Microsoft Band: 5 things you need to know

Microsoft Fitness Band
Getting healthy, Microsoft style

Microsoft has officially entered the wearables space. In a move not many saw coming, the company known for the Xbox One just announced the release of the Microsoft Band, its very first smart band.

There are several blog posts out detailing the new wrist ware but we've narrowed down the most important things you need to know.

1. What is it?

The Microsoft Band weighs in at 2.12 ounces with a width of 19mm and thickness of 8.7mm. The display screen is 11mm by 33mm and features a touch-enabled TFT full-color display. The band has 64MB internal storage and an ARM Cortex M4 MCU processor.

There are ten sensors built into the device: an optical heart rate sensor, 3-axis accelerometer, gyrometer, GPS, ambient light sensor, skin temperature sensor, UV sensor, capacitive sensor, microphone and a galvanic skin response sensor.

You can also set email, text, calendar, social, incoming calls and alarm notifications to pop up on your wrist.

Microsoft has also partnered with several companies like Starbucks - which will let you scan your wrist instead of your Starbucks card. The Microsoft Band also syncs data with RunKeeper and MyFitnessPal, plus Gold's Gym, where you can get workout prompts while tracking your fitness.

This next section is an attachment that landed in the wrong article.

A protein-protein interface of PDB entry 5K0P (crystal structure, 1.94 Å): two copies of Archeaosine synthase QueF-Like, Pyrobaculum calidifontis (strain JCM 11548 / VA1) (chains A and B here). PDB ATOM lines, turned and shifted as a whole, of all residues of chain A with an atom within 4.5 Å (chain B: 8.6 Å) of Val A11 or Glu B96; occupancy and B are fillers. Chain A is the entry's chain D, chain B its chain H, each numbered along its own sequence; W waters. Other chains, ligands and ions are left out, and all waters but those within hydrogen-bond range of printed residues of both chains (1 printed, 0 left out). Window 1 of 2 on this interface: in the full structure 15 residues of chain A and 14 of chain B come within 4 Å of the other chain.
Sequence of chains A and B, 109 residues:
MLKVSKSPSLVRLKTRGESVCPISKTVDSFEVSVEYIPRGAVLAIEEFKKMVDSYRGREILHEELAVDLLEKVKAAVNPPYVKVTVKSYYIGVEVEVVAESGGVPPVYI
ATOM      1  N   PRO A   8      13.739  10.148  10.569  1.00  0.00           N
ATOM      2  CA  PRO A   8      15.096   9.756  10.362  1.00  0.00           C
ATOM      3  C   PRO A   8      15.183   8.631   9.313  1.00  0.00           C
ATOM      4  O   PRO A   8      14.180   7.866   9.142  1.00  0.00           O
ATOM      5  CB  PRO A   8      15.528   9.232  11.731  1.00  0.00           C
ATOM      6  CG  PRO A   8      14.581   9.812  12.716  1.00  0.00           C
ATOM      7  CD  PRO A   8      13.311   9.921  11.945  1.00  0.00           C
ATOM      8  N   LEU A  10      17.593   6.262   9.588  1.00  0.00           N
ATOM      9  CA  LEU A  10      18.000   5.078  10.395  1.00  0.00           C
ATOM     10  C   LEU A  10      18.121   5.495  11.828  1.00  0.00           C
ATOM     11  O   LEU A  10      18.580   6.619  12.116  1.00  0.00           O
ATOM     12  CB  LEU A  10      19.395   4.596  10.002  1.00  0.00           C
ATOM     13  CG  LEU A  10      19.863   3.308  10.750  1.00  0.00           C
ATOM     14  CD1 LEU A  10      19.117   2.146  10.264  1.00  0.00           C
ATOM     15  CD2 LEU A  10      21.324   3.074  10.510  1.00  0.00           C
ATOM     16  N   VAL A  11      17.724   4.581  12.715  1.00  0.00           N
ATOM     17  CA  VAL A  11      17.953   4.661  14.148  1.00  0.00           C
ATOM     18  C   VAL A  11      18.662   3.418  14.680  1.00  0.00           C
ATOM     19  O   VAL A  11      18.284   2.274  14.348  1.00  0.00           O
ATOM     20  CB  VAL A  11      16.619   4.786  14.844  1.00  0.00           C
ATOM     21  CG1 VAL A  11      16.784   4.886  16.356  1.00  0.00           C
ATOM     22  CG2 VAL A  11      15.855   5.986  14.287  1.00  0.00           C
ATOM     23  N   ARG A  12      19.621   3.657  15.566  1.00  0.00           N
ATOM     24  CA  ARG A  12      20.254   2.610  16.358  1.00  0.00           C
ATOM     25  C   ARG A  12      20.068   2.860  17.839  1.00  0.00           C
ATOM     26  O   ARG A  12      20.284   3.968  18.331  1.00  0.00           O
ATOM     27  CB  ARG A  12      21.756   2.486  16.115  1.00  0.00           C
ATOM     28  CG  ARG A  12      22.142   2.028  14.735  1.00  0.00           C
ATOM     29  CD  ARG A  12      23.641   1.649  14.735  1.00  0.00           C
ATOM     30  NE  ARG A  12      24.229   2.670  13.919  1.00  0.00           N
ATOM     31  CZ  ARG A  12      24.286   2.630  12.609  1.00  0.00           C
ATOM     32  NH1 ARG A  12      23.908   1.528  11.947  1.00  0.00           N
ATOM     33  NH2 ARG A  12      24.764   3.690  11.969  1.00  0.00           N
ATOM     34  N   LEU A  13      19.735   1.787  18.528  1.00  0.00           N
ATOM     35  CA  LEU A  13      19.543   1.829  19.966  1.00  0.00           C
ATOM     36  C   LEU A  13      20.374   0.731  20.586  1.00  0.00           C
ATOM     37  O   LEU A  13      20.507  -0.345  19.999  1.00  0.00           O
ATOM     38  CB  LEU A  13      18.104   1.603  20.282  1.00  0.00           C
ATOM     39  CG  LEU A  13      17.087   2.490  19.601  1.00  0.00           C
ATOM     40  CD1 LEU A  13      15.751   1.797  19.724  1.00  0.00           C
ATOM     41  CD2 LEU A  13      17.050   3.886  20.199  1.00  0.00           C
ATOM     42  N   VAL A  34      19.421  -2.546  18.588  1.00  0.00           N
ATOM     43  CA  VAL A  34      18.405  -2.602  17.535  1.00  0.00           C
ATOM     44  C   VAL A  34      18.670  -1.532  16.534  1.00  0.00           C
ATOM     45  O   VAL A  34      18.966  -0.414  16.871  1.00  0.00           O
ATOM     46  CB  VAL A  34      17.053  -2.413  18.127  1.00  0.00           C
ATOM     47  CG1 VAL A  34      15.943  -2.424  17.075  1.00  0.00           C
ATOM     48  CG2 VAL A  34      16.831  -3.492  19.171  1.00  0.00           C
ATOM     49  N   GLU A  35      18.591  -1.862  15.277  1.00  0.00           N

Microsoft Band

You'll also get access to Cortana if paired to a Windows Phone 8.1 - meaning you can take notes or set reminders with your voice. She can also give driving directions and more just like she would from a mobile device.

2. Microsoft Health platform

Along with the Band, Microsoft has a new health initiative in the form of an app called "Microsoft Health."

Microsoft Health pulls data from multiple health and fitness devices into one cloud location. From there, it will recommend different workout plans, sleeping routines and more based on the information. The "Intelligence Engine" will continue to learn from your habits and over time, give you even more precise advice.

However, the only devices and services you can use with the app are UP by Jawbone, MapMyFitness, MyFitnessPal and RunKeeper.

Microsoft Health is available to download on Android, iOS and Windows Phones.

3. Pricing and availability

The Microsoft Band is available starting October 30 in limited quantities from and physical Microsoft Stores in the US for $199.

So far a global rollout hasn't been announced, but expect it soon.

4. Compatibility

Interestingly, the Microsoft Band will be a cross platform fitness tracker.

The band will work with Windows Phone 8.1, iOS 7.1 and 8, and Android 4.3-4.4 devices all over Bluetooth. Some features, like Cortana on the Windows Phone, require a data or Wi-Fi connection.

5. Early comparison

It seems like Microsoft is in a good position to join the top wearables. Though it's expensive, it's packed with a ton of sensors and could almost be a smartwatch because of all its different notification features. In fact, the Microsoft Band comes close to acting and looking like the Samsung Gear Fit. But the band has the upper hand in allowing cross platform compatibility, having GPS and looking a tad less bulky.

The addition of a health platform is also nice and provides quite a bit of potential with its ability to constantly learn and suggest different things to you. This app could very well be the the band's defining feature setting it apart and above the rest of the pack.

So far, it looks like a nice first attempt from Microsoft.